Concept Creep

Nov 22 / Network Capital
As our moral compass, sensitivity and empathy magnify our reaction to issues of social oppression and violence. This creates a deceptive scenario and illusion of negative growth and false victimhood.

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Violence and oppression are socially constructed concepts. The extent and the degree of these themes is determined by our ideas of morality, justice and righteousness. These ideas change across time and space, and thereby our understanding of violence and oppression also changes. For example, slave trade was considered normal in the 17th century, racist slurs were considered normal in the 19th century and race-based affirmative action is considered normal in the 21st century.

Concept Creep changes our understanding of social issues in both depth and breadth. We now recognize different types of bullying—cyber, workplace, childhood, etc., and multiple forms  of violence like racism, sexism, casteism, etc. For cognitive scientist Steven Pinker, this decline in violence is the cause of increased human sensitivity. In his book The Better Angles of our Nature he argues that violence on earth is at an all-time low. It has declined not only in the short term but also the long term.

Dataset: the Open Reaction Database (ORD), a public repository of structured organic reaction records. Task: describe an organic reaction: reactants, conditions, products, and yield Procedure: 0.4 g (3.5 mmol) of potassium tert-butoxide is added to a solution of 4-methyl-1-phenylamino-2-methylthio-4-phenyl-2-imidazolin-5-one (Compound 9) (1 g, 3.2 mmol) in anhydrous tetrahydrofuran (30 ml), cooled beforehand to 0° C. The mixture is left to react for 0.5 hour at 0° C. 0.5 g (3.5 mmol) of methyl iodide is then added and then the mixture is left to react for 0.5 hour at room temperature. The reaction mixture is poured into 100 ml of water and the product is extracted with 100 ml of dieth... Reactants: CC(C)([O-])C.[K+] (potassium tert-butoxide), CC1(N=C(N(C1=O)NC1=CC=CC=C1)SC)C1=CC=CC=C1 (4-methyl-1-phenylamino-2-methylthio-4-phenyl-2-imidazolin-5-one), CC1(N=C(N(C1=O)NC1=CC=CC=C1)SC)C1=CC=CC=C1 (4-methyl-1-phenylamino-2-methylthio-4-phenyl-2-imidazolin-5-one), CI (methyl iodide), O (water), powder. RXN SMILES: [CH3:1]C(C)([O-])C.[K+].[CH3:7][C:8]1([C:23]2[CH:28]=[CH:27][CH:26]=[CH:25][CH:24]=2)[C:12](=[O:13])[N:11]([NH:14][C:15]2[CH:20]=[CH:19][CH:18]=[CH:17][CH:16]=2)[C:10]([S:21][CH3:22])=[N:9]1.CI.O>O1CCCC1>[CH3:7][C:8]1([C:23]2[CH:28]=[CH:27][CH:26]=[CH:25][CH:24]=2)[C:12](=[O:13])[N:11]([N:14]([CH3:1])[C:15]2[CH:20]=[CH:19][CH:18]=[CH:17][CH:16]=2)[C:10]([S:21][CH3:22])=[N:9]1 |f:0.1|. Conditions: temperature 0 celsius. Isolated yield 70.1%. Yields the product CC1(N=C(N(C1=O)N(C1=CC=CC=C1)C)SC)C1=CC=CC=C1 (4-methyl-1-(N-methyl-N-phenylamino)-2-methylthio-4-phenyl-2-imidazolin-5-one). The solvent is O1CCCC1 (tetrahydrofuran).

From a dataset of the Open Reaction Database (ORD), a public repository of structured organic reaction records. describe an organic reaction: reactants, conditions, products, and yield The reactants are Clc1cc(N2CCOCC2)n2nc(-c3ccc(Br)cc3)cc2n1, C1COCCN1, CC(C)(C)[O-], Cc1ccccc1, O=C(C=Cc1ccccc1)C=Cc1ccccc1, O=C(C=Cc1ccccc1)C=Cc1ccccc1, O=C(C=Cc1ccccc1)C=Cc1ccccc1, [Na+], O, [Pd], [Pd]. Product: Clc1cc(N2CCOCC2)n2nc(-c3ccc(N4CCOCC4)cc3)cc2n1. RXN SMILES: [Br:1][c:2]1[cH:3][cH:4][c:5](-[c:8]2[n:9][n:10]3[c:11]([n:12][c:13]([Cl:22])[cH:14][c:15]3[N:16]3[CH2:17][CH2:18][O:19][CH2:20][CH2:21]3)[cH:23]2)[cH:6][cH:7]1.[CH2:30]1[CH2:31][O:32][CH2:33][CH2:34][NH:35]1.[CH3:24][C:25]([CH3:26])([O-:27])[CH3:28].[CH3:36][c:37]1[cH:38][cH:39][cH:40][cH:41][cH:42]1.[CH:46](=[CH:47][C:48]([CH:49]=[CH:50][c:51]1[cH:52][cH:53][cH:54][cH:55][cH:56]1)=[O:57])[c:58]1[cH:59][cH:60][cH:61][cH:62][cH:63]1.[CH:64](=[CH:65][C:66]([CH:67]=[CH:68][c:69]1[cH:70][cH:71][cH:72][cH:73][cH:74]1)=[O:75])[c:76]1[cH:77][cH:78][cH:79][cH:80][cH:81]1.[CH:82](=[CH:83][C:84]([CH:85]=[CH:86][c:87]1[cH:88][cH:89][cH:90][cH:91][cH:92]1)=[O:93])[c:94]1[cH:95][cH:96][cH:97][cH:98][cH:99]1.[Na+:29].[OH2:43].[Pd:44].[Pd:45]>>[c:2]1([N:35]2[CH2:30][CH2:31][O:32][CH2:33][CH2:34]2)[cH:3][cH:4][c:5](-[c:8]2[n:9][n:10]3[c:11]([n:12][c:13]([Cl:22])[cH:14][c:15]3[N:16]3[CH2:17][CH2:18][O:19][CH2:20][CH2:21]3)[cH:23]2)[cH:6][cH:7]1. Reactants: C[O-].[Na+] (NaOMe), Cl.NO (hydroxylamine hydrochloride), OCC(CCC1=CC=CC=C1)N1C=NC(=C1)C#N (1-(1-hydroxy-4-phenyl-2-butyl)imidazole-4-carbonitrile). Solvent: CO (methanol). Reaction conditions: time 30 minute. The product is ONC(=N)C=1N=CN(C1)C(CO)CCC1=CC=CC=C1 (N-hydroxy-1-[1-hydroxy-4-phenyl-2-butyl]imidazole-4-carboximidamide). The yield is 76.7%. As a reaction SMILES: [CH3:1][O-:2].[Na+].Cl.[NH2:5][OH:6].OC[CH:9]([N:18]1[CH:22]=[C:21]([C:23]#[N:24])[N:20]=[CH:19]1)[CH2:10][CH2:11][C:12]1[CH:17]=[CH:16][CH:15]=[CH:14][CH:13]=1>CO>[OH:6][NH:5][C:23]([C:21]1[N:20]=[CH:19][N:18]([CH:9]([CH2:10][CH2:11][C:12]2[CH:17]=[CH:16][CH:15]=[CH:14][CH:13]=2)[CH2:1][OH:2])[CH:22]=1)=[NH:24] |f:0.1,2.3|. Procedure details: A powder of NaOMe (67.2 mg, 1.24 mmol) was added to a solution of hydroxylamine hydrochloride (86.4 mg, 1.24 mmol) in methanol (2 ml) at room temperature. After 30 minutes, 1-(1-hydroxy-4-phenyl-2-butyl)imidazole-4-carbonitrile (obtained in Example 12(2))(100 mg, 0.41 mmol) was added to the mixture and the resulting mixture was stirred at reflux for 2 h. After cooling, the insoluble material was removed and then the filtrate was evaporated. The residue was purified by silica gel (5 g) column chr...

With this increased sensitivity and empathy, our society has become cognizant of even the minutest forms of violence and oppression. However, on the flip side, it has increased the feeling of victimhood and diminished the agency of individuals and communities to overcome their own plight.

To positively optimize the Concept Creep, we must learn to distinguish facts from values (social constructions), and be conscious of the impact and limitation of defining and categorizing identities and forms of violence.